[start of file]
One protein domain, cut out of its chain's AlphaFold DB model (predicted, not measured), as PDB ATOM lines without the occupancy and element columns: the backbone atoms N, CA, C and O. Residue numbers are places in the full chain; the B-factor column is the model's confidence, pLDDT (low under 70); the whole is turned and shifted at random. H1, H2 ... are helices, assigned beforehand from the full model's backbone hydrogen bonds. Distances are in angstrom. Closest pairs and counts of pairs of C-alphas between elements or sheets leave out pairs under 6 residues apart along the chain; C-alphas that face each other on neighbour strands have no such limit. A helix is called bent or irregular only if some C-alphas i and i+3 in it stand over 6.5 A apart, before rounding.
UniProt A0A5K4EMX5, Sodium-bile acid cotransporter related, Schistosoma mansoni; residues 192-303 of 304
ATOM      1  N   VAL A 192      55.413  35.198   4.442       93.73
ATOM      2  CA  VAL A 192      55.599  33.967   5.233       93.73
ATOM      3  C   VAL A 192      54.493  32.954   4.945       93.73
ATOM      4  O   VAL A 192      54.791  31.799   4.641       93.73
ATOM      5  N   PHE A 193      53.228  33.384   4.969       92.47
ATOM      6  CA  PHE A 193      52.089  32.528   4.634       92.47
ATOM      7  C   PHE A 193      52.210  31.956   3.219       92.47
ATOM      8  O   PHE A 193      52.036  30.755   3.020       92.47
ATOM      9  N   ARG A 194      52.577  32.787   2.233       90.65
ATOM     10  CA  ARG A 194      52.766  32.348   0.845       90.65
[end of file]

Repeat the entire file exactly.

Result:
One protein domain, cut out of its chain's AlphaFold DB model (predicted, not measured), as PDB ATOM lines without the occupancy and element columns: the backbone atoms N, CA, C and O. Residue numbers are places in the full chain; the B-factor column is the model's confidence, pLDDT (low under 70); the whole is turned and shifted at random. H1, H2 ... are helices, assigned beforehand from the full model's backbone hydrogen bonds. Distances are in angstrom. Closest pairs and counts of pairs of C-alphas between elements or sheets leave out pairs under 6 residues apart along the chain; C-alphas that face each other on neighbour strands have no such limit. A helix is called bent or irregular only if some C-alphas i and i+3 in it stand over 6.5 A apart, before rounding.
UniProt A0A5K4EMX5, Sodium-bile acid cotransporter related, Schistosoma mansoni; residues 192-303 of 304
ATOM      1  N   VAL A 192      55.413  35.198   4.442       93.73
ATOM      2  CA  VAL A 192      55.599  33.967   5.233       93.73
ATOM      3  C   VAL A 192      54.493  32.954   4.945       93.73
ATOM      4  O   VAL A 192      54.791  31.799   4.641       93.73
ATOM      5  N   PHE A 193      53.228  33.384   4.969       92.47
ATOM      6  CA  PHE A 193      52.089  32.528   4.634       92.47
ATOM      7  C   PHE A 193      52.210  31.956   3.219       92.47
ATOM      8  O   PHE A 193      52.036  30.755   3.020       92.47
ATOM      9  N   ARG A 194      52.577  32.787   2.233       90.65
ATOM     10  CA  ARG A 194      52.766  32.348   0.845       90.65